Group Blocking East Libya Ports Says Seeking 15% of Oil Revenue

The group that declared Libya’s eastern region semi-autonomous and is blocking ports handling more than half the country’s oil exports says it wants 15 percent of the revenue from national crude sales.

The Executive Office for the Barqa Region made the demand to the central government and is awaiting a response, Abedrabba Al Baraasi, the chairman of the group, said in an interview Feb. 7 in the town of Ajdabiya. The share is equal to what the region was entitled under the country’s 1951 constitution, he said. The Barqa government, which declared itself semi-autonomous last year, also wants a say in all federal spending, Al Baraasi said.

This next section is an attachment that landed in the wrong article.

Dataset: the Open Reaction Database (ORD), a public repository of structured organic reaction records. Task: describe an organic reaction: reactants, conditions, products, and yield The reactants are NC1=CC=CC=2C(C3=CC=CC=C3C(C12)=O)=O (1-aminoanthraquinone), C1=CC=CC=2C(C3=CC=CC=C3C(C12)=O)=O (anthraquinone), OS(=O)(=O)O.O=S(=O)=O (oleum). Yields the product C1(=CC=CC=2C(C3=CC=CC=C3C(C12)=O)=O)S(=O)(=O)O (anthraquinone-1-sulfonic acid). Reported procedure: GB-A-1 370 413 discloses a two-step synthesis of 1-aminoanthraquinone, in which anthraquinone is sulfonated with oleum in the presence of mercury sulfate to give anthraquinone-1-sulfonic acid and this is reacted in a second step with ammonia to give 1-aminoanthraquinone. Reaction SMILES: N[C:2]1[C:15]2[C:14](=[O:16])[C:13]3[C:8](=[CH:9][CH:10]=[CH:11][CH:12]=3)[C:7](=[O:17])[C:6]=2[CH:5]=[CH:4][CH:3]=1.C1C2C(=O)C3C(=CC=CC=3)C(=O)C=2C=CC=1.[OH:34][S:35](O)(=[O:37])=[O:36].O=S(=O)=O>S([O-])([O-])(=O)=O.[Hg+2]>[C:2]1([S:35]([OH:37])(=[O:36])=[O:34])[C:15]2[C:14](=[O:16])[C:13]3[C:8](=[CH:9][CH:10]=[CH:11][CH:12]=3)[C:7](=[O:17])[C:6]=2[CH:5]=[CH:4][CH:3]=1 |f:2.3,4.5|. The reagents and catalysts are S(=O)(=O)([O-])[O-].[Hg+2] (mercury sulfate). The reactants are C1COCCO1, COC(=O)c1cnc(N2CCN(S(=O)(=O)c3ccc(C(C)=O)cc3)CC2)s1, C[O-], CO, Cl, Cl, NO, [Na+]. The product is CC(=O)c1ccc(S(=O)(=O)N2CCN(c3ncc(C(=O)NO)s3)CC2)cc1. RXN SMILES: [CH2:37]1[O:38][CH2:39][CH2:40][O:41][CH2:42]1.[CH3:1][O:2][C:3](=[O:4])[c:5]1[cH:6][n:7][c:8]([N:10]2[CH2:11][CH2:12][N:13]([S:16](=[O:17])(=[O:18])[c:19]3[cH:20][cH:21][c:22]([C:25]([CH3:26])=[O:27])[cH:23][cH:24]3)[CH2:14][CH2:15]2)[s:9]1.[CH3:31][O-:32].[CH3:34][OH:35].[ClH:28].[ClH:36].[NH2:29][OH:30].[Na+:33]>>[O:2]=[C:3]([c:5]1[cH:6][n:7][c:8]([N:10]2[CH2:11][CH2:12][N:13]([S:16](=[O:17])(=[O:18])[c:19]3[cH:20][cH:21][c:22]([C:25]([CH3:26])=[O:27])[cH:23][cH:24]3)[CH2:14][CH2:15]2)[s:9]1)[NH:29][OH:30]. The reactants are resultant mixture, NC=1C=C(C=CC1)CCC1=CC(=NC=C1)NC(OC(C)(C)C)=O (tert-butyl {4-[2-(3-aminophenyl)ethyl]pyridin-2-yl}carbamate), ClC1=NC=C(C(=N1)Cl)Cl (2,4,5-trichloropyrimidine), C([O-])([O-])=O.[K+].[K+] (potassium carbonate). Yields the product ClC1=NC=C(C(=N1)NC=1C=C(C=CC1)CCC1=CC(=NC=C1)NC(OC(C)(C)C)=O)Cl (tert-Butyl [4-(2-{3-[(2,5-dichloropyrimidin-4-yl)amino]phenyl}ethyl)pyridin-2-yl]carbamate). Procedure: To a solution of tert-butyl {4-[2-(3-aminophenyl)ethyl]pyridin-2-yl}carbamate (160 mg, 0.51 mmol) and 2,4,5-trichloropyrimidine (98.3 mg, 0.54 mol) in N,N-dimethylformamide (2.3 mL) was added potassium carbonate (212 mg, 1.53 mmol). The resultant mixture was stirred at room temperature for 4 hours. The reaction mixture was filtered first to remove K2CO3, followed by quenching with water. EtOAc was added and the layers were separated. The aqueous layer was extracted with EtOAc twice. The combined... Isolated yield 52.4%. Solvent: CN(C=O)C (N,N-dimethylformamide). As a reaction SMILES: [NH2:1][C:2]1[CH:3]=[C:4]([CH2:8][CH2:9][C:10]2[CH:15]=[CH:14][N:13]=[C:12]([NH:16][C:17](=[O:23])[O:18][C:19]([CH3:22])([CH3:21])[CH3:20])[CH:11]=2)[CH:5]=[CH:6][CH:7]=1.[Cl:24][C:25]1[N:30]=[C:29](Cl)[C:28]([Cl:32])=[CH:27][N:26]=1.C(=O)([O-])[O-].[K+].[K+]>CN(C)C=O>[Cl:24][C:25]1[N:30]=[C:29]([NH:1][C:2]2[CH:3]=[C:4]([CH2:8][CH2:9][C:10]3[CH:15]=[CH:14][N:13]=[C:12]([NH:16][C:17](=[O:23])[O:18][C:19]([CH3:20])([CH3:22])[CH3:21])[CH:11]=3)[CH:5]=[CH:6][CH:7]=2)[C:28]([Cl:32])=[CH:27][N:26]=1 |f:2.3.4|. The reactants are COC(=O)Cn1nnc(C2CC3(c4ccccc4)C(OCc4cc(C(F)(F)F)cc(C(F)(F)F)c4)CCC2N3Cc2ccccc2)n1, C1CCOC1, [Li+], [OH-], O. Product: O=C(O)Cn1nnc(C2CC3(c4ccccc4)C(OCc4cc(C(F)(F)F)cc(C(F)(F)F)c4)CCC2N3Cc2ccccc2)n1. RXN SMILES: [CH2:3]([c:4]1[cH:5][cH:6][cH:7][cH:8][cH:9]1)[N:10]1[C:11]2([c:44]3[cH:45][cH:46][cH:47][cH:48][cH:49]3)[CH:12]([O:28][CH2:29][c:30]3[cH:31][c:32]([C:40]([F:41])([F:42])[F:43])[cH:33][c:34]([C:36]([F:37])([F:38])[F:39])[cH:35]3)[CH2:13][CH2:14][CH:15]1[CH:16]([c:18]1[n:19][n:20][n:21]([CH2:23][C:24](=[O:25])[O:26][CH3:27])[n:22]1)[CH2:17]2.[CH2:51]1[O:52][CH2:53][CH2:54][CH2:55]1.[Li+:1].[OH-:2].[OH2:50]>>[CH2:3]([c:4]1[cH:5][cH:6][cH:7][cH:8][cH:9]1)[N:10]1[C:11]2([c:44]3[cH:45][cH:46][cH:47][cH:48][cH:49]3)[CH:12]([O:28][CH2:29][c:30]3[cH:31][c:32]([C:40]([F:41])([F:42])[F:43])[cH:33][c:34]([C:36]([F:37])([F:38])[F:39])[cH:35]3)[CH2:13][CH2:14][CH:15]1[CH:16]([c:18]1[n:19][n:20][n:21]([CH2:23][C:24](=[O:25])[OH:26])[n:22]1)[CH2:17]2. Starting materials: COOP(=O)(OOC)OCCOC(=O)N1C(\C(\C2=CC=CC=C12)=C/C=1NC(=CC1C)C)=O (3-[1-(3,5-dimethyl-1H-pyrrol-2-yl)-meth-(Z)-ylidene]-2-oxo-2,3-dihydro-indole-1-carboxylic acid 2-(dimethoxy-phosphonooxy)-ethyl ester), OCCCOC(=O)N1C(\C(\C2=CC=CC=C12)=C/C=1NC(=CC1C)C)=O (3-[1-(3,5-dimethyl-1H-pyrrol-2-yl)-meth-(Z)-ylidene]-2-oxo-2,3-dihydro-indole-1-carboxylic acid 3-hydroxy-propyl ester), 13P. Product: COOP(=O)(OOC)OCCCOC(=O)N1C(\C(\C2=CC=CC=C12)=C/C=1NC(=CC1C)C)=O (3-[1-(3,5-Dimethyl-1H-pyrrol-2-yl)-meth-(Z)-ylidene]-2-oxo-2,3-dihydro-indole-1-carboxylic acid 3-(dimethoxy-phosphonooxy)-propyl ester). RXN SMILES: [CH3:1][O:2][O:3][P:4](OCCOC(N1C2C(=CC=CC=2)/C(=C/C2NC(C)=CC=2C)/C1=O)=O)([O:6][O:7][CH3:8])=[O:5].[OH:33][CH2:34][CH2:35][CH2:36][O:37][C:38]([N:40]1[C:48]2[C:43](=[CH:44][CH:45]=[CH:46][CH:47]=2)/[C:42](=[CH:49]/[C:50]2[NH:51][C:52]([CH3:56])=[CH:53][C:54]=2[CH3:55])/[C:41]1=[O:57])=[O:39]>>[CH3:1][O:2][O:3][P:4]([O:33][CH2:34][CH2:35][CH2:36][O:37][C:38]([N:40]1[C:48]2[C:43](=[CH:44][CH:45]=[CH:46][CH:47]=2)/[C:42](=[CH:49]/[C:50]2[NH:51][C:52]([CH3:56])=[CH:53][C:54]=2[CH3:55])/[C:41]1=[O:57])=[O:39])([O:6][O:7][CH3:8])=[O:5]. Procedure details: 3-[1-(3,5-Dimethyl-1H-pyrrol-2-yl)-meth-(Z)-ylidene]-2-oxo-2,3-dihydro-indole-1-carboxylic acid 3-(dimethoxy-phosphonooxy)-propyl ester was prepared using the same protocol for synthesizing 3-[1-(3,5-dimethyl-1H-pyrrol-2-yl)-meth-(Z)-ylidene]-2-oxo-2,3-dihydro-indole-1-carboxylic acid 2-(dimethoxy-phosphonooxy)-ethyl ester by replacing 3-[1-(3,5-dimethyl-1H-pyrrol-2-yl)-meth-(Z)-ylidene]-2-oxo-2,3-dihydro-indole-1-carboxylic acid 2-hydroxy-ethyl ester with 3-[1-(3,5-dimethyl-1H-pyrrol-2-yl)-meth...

Forces led by Ibrahim Al Jedran, a former commander of the nation’s Petroleum Facilities Guard, closed four of nine crude-export terminals since the end of July. That includes Es Sider, the nation’s largest oil port. Libyan production fell to 470,000 barrels a day last month, from as much as 1.6 million barrels in 2012, data compiled by Bloomberg show.

The self-declared regional government will sell oil as soon as this week at international prices through its Libyan Oil Corp., Al Baraasi said. Oil companies in Turkey and Italy have made inquiries, he said.

The central government of Prime Minister Ali Zaidan warned last month that the navy and air force would sink any tanker trying to load crude sold from the eastern region.

Before it's here, it's on the Bloomberg Terminal.